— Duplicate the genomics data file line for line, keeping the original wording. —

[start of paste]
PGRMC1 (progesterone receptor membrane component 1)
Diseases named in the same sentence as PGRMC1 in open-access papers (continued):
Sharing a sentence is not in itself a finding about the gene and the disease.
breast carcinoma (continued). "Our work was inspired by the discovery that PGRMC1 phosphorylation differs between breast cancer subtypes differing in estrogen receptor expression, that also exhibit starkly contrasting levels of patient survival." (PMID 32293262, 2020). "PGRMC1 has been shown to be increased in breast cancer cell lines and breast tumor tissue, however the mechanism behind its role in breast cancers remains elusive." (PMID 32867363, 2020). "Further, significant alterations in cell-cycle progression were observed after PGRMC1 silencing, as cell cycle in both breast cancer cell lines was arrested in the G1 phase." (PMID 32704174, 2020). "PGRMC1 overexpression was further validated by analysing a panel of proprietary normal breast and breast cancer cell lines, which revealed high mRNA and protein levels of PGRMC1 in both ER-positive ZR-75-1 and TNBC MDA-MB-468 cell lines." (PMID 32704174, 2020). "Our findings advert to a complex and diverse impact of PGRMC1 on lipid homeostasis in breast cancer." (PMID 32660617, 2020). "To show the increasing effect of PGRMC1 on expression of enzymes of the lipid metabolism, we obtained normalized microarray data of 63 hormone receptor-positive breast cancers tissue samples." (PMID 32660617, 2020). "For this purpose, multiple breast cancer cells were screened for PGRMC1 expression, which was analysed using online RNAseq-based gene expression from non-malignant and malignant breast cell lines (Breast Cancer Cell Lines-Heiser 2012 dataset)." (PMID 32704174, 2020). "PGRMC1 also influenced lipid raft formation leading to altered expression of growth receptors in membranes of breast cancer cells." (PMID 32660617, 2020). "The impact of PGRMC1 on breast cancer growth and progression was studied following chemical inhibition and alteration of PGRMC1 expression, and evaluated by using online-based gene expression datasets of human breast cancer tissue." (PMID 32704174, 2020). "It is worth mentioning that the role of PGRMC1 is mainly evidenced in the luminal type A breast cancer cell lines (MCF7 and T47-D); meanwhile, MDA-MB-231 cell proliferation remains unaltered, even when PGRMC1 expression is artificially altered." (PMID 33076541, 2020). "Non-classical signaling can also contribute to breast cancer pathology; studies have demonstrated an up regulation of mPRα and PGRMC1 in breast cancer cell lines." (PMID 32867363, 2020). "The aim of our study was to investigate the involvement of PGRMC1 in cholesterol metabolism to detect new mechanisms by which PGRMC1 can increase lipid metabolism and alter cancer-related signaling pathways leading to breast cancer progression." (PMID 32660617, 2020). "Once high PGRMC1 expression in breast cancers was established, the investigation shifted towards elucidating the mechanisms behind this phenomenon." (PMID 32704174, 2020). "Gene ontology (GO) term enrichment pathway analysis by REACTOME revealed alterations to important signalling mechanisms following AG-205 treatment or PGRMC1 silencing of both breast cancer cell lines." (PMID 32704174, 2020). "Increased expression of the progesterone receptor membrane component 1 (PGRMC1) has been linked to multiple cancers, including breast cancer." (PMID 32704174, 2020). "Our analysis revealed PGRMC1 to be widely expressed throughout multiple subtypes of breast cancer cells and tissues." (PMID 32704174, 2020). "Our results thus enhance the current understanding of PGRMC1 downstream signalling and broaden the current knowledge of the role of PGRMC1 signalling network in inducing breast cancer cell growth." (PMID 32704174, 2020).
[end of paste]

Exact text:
PGRMC1 (progesterone receptor membrane component 1)
Diseases named in the same sentence as PGRMC1 in open-access papers (continued):
Sharing a sentence is not in itself a finding about the gene and the disease.
breast carcinoma (continued). "Our work was inspired by the discovery that PGRMC1 phosphorylation differs between breast cancer subtypes differing in estrogen receptor expression, that also exhibit starkly contrasting levels of patient survival." (PMID 32293262, 2020). "PGRMC1 has been shown to be increased in breast cancer cell lines and breast tumor tissue, however the mechanism behind its role in breast cancers remains elusive." (PMID 32867363, 2020). "Further, significant alterations in cell-cycle progression were observed after PGRMC1 silencing, as cell cycle in both breast cancer cell lines was arrested in the G1 phase." (PMID 32704174, 2020). "PGRMC1 overexpression was further validated by analysing a panel of proprietary normal breast and breast cancer cell lines, which revealed high mRNA and protein levels of PGRMC1 in both ER-positive ZR-75-1 and TNBC MDA-MB-468 cell lines." (PMID 32704174, 2020). "Our findings advert to a complex and diverse impact of PGRMC1 on lipid homeostasis in breast cancer." (PMID 32660617, 2020). "To show the increasing effect of PGRMC1 on expression of enzymes of the lipid metabolism, we obtained normalized microarray data of 63 hormone receptor-positive breast cancers tissue samples." (PMID 32660617, 2020). "For this purpose, multiple breast cancer cells were screened for PGRMC1 expression, which was analysed using online RNAseq-based gene expression from non-malignant and malignant breast cell lines (Breast Cancer Cell Lines-Heiser 2012 dataset)." (PMID 32704174, 2020). "PGRMC1 also influenced lipid raft formation leading to altered expression of growth receptors in membranes of breast cancer cells." (PMID 32660617, 2020). "The impact of PGRMC1 on breast cancer growth and progression was studied following chemical inhibition and alteration of PGRMC1 expression, and evaluated by using online-based gene expression datasets of human breast cancer tissue." (PMID 32704174, 2020). "It is worth mentioning that the role of PGRMC1 is mainly evidenced in the luminal type A breast cancer cell lines (MCF7 and T47-D); meanwhile, MDA-MB-231 cell proliferation remains unaltered, even when PGRMC1 expression is artificially altered." (PMID 33076541, 2020). "Non-classical signaling can also contribute to breast cancer pathology; studies have demonstrated an up regulation of mPRα and PGRMC1 in breast cancer cell lines." (PMID 32867363, 2020). "The aim of our study was to investigate the involvement of PGRMC1 in cholesterol metabolism to detect new mechanisms by which PGRMC1 can increase lipid metabolism and alter cancer-related signaling pathways leading to breast cancer progression." (PMID 32660617, 2020). "Once high PGRMC1 expression in breast cancers was established, the investigation shifted towards elucidating the mechanisms behind this phenomenon." (PMID 32704174, 2020). "Gene ontology (GO) term enrichment pathway analysis by REACTOME revealed alterations to important signalling mechanisms following AG-205 treatment or PGRMC1 silencing of both breast cancer cell lines." (PMID 32704174, 2020). "Increased expression of the progesterone receptor membrane component 1 (PGRMC1) has been linked to multiple cancers, including breast cancer." (PMID 32704174, 2020). "Our analysis revealed PGRMC1 to be widely expressed throughout multiple subtypes of breast cancer cells and tissues." (PMID 32704174, 2020). "Our results thus enhance the current understanding of PGRMC1 downstream signalling and broaden the current knowledge of the role of PGRMC1 signalling network in inducing breast cancer cell growth." (PMID 32704174, 2020).